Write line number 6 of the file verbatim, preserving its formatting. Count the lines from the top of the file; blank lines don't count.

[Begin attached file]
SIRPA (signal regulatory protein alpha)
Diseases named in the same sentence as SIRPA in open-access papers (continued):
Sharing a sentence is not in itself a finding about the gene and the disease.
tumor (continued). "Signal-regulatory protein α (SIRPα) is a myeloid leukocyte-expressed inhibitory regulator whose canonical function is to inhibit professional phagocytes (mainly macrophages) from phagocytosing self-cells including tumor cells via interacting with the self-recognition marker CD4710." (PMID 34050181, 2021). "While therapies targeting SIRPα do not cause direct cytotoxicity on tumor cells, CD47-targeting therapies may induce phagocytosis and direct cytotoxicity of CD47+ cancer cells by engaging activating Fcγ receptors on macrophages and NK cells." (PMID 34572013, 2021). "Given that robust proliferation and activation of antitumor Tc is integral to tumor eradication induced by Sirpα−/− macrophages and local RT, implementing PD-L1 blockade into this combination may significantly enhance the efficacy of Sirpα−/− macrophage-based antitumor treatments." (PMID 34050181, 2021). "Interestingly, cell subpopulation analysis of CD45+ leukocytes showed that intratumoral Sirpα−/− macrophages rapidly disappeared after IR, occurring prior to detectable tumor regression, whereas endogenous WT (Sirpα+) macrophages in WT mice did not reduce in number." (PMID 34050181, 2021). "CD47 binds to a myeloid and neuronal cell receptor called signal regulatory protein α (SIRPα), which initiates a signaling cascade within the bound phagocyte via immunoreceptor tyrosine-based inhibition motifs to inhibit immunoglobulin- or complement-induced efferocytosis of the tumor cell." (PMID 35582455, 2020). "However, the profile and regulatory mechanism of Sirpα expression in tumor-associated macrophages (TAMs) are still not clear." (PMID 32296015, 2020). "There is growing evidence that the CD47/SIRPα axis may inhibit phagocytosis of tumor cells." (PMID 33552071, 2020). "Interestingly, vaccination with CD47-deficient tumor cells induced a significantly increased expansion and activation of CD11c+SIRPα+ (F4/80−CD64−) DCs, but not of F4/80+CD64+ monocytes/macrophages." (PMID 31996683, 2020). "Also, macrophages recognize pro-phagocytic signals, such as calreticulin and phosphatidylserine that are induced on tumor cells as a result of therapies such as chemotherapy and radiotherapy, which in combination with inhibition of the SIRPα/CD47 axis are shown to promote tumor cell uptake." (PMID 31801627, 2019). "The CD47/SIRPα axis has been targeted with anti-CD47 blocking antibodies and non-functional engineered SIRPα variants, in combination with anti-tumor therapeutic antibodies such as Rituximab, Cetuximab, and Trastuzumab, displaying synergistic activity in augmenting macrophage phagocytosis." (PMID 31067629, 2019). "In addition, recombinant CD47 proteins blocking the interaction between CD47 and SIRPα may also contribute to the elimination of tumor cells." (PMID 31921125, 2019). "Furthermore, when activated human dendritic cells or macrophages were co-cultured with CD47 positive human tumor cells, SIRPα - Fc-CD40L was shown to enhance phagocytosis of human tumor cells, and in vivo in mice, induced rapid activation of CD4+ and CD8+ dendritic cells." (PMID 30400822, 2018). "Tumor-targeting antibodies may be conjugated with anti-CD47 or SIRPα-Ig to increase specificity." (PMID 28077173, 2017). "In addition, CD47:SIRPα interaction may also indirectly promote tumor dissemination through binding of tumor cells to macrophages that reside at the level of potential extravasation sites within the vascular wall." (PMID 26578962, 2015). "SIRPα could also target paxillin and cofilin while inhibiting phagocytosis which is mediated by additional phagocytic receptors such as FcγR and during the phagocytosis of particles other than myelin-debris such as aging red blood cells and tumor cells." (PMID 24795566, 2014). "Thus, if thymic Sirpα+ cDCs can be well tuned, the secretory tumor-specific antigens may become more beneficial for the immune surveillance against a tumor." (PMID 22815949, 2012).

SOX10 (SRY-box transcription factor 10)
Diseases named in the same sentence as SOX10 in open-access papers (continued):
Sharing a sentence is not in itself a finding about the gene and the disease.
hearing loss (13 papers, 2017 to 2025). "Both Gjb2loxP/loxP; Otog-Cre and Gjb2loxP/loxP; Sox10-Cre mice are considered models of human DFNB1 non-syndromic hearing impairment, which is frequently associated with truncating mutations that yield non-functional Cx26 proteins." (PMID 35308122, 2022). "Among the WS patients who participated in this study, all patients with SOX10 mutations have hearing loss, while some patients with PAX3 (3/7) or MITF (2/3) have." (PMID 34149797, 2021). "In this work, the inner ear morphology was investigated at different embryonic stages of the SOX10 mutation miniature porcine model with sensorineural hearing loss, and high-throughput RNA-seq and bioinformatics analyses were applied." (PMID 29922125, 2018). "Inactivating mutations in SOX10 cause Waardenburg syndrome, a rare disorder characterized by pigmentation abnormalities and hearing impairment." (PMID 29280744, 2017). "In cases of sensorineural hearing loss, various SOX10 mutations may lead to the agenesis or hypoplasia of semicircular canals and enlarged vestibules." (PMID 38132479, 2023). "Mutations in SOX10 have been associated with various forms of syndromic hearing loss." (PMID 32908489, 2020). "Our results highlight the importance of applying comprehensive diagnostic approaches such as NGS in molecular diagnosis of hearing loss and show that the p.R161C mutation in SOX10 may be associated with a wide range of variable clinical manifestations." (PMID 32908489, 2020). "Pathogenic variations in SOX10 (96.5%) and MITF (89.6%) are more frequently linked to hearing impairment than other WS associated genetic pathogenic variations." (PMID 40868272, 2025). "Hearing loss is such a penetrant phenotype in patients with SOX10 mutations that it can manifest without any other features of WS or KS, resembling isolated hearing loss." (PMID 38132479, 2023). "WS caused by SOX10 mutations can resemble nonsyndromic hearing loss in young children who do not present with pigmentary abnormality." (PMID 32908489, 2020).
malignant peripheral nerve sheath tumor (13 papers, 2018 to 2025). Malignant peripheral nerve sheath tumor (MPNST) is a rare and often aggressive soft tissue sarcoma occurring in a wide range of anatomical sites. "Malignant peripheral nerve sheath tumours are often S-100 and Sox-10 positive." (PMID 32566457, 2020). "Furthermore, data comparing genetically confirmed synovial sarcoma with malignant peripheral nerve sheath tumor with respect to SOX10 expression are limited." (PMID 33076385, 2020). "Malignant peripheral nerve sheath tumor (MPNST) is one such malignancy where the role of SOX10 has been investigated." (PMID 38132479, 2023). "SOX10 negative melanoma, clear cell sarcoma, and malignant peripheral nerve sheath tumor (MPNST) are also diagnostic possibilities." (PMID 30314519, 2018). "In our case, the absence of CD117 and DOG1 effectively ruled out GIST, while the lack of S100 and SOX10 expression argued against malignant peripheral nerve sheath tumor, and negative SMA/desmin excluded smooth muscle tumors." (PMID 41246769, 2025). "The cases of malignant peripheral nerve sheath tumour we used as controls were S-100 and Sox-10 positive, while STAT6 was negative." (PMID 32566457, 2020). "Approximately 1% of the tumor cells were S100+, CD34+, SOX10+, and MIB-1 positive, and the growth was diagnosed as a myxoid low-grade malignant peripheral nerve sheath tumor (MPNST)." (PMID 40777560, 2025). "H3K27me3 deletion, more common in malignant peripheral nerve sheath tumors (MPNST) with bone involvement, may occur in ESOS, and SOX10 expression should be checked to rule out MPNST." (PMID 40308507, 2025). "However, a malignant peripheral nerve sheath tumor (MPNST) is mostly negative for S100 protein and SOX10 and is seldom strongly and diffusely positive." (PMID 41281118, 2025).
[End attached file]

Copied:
Diseases named in the same sentence as SOX10 in open-access papers (continued):